Grandma’s waffles were different. But not that different. They were normal waffles, but better. I never could catch just what made them better, because Grandma got up at 6:30, and I’d much rather wake up later when the waffles are ready, thank you very much.
I finally asked my mother for the recipe, and she looked at me oddly, then pulled it out of her recipe box.
It was exactly the same as the one we used at home.
I told my mother she was trying to pull a fast one on me.
She denied it.
I said, “They’re crunchier.”
She said, “Yeah, that’s the cornmeal.”
I said, most politely, “WHERE IS THE CORNMEAL ON THIS RECIPE?”
And I will say this for my grandmother. If you reached into my brain and pulled up the recipe for “waffles,” this is what you’d find:
- one scoop-ish, maybe a little more, flour
- a shakey-shake-shake of powdered milk
- a tap-tap-oh-crud-that’s-too-much-oh-well baking powder
- one egg
- two glups oil (as in, glup-glup)
- enough water
Waffles are like that. This is what I use every morning, afternoon, evening, or teatime when I just want to munch a warm bit of happy that’s not sweet or spicy or fattening or filling.
So I’ve finally worked out with my mother the recipe for Tahoe Waffles. Here they are for your tummy’s satisfaction. Though I warn you, they will not taste right if not made on a well-seasoned§ vintage 10 x 10 waffle iron with a fabric-covered cord that may explode on you.**
Plug in and turn on waffle iron.
- 7/8 cup flour (for those of you with a need for measuring exactitude, that’s ¾ cup plus 2 tablespoons flour)
- 2 tablespoons whole wheat flour
- 2 tablespoons cornmeal
- 1 heaping teaspoon cream of tartar combined with one heaping half-teaspoon of baking soda (commonly substituted with 1 heaping teaspoon baking powder)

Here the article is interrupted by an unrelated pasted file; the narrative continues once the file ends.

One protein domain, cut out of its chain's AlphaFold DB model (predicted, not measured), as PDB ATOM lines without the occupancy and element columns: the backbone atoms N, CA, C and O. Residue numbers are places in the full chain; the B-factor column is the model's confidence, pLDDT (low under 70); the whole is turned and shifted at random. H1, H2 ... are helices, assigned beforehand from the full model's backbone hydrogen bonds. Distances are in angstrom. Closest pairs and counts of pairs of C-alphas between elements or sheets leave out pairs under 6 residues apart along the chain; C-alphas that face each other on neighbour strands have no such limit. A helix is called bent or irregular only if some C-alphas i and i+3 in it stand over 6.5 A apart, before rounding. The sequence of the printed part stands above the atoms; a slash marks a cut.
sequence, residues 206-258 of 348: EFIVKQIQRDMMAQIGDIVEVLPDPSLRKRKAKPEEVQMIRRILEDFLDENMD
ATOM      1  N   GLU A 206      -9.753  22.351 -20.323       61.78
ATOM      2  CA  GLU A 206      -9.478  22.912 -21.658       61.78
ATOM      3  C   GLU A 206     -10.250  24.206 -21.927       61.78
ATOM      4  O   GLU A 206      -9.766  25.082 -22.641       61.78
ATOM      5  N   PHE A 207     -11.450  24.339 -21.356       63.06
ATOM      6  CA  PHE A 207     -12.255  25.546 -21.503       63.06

- 1 egg
- 1 cup milk
- 2 tablespoons vegetable oil
Once the iron steams when opened, spoon batter in and close until waffle is golden brown.
If the waffle sticks to the iron, it is either not done enough or the iron needs oiling. Oil the iron with a pastry brush dipped in vegetable oil. Close the iron and let the oil bake in for the length of time a normal waffle would take (3 to 5 minutes).
Enjoy with butter and syrup, homemade preserves, or honey.
For Traditional Saturday Morning Waffles:
Omit whole wheat flour and cornmeal and use 1 heaping cup of flour. Substitute 1/3 cup dried milk and 1 cup water for the milk.
*We always kept a source of overdone waffles in the freezer to feed ducks and geese with before my sister grew up and became a biologist and told us Bread Is Bad for Birds. While no longer food for ducks, the last waffle is still always referred to as Duck Food. It’s my sister’s favorite.
†We use the exact same recipe for pancakes. The pancakes are also delicious, but they are not waffles. While they may have Mickey Mouse ears, They do not have crispy protruding pockets to nibble nicely on.‡
‡To maximize the nibbly bits, my sister devised the Dofle (or Donut-Waffle), wherein you spoon a narrow open ring of batter on the iron. Certified genius.
§It should be cast-iron, which means it might need oiling if some inexperienced person tried to wash it. One does not wash waffle irons. There will only ever be waffle on waffle irons. If some pieces get stuck, they will char and eventually release beautifully into a freshly-baked masterpiece. Washing waffle irons is a culinary tragedy that one must attempt to forgive.
**Real waffle irons die with their boots on.